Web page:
The caliber of USA's dramas has been steadily getting better over the past few years, and last summer's Graceland continues that trend. A gritty crime drama, it has intriguing, layered characters operating in gray areas with long arcs, no goofy case-of-the-week stuff that used to be the network's hallmark. Created by White Collar brain Jeff Eastin, and based on a true story, this show follows FBI, DEA, and Customs agents living together in a government-seized beach house that shares the moniker of the series. The setting is very pretty. The house is impressive, with great views, and letting the characters…
Summary : Graceland is a gritty, more character-driven drama than other USA efforts, and definitely not confined to a case-of-the-week structure.
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The caliber of USA’s dramas has been steadily getting better over the past few years, and last summer’s Graceland continues that trend. A gritty crime drama, it has intriguing, layered characters operating in gray areas with long arcs, no goofy case-of-the-week stuff that used to be the network’s hallmark. Created by White Collar brain Jeff Eastin, and based on a true story, this show follows FBI, DEA, and Customs agents living together in a government-seized beach house that shares the moniker of the series.
The setting is very pretty. The house is impressive, with great views, and letting the characters spend time in the sand and waves is fun for the viewer, too. But there’s a dark edge to this location, too, knowing that it was once the site of some bad dealings, and this tone lives on today, underneath the surface of the friendly banter. While the housemates seem to get along well enough, there are some secrets that could unravel the whole thing. Perhaps keeping the name Graceland, which came about because of the previous owner’s Elvis obsession, is an intentional, constant reminder that everything is not as peaceful as it seems.
Our protagonist is Mike Warren (Aaron Tveit, Gossip Girl), a recent Quantico grad who requests an assignment in D.C., but is ordered to GRACELAND instead. The reason for this is that Mike’s bosses suspect grizzled veteran Paul Briggs (Daniel Sunjata, Rescue Me, Grey’s Anatomy), Mike’s new immediate superior, of illicit activity, and want Mike to find out definitively. We soon see that there may be some truth to the charges, and much of this first season is not only about the internal investigation, but also the shifting dynamic between the two men. What Mike will file in his report is not cut and dry, and he has to decide if Paul deserves to be put away.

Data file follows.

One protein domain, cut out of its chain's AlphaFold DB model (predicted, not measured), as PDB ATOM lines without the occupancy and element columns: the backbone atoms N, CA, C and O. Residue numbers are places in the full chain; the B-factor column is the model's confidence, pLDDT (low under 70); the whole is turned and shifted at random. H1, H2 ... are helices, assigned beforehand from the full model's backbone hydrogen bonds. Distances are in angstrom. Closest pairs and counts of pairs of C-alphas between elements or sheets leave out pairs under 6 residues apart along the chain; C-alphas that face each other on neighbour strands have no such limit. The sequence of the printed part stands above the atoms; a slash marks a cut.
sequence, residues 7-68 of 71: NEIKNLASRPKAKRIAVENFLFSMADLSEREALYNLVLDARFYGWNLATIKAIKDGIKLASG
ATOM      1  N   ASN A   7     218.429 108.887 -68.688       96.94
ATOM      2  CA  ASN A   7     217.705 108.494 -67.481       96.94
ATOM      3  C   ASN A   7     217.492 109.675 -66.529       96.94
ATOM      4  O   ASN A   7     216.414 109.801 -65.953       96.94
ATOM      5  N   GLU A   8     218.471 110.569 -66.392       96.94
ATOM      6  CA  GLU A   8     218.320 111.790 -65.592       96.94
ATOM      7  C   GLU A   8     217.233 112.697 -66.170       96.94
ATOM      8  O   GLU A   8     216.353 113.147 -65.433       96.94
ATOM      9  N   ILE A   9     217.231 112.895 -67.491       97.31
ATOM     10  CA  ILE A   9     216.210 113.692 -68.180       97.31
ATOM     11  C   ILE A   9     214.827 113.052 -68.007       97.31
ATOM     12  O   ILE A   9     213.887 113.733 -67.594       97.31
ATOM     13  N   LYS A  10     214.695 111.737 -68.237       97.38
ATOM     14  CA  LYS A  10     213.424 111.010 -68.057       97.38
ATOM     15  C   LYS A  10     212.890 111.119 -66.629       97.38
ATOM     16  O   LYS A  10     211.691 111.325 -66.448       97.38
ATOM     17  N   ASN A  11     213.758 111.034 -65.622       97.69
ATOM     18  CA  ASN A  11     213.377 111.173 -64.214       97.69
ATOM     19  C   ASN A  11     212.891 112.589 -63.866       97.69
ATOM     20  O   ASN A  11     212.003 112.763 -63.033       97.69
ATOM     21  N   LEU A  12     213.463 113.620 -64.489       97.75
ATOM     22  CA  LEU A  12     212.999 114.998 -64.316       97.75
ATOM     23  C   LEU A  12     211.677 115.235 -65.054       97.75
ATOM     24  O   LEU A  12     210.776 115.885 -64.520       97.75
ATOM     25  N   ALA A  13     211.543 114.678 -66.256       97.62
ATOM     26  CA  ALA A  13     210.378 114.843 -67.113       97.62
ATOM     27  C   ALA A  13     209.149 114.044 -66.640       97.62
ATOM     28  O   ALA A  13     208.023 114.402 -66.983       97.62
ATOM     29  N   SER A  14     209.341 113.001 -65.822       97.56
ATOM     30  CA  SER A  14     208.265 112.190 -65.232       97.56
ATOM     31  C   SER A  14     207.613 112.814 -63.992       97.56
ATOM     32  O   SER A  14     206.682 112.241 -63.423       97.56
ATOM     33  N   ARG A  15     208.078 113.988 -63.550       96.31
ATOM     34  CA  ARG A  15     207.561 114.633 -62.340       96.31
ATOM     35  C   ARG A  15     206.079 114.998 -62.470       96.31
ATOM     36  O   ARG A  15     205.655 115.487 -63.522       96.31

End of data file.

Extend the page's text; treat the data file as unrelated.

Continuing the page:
Mike’s and Paul’s roommates include: Johnny (Manny Montana, East L.A.), the class clown and friend to everyone, who puts Mike through some affectionate hazing; Charlie (Vanessa Ferlito, CSI: NY), who has been undercover as a junkie, and is good with the makeup and mothering; DEA operative Paige (Serinda Swan, Breakout Kings), who does not appear in the pilot, but comes back in and befriends Mike; and Dale (Brandon Jay McLaren, Falling Skies, The Killing), the territorial customs agent.
If I have one complaint about Graceland‘s first year is that Charlie, Johnny, Paige, and Dale aren’t nearly as well developed as Mike and Paul. They all have their moments, of course, but this isn’t a true ensemble piece, with character development taking a much heavier focus on the leads. There is some tension between Mike and others, one of whom finds out what’s going on, but I look forward to an expansion of the supporting players in season two this summer, similar to how Suits began and then grew.
Story-wise, the pacing is a bit slow in some places, with twists coming pretty spaced out and the tension being more of a slow-burn than constant action. There is a romantic thread which is pretty cool because of the complications it causes. Smaller cases, tossed in from time to time in a Burn Notice-esque fashion where the characters sometimes shouldn’t help but can’t stop themselves from doing so, keep it from being boring. Overall, it’s a pretty engrossing story, several notches above most USA fare, and has shown clear signs of not sticking to a status quo in the long-term, a promising sign.
This three-disc DVD release has all twelve episodes of the first season, as well as deleted scenes, a gag reel, and a ten-minute featurette on “The Real Graceland.” The latter is interesting, talking about the process of making the show and how the actors relate to the true source material. Ten minutes does seem quite short and the extra doesn’t go very deep, but its the only bonus of note included.
Jerome writes TV reviews for BlogCritics.org and Seat42F.com, as well as fiction. He is a frequent guest on two podcasts, Let's Talk TV with Barbara Barnett and The Good, the Bad, & the Geeky. All of his work can be found on his website, jeromewetzel.com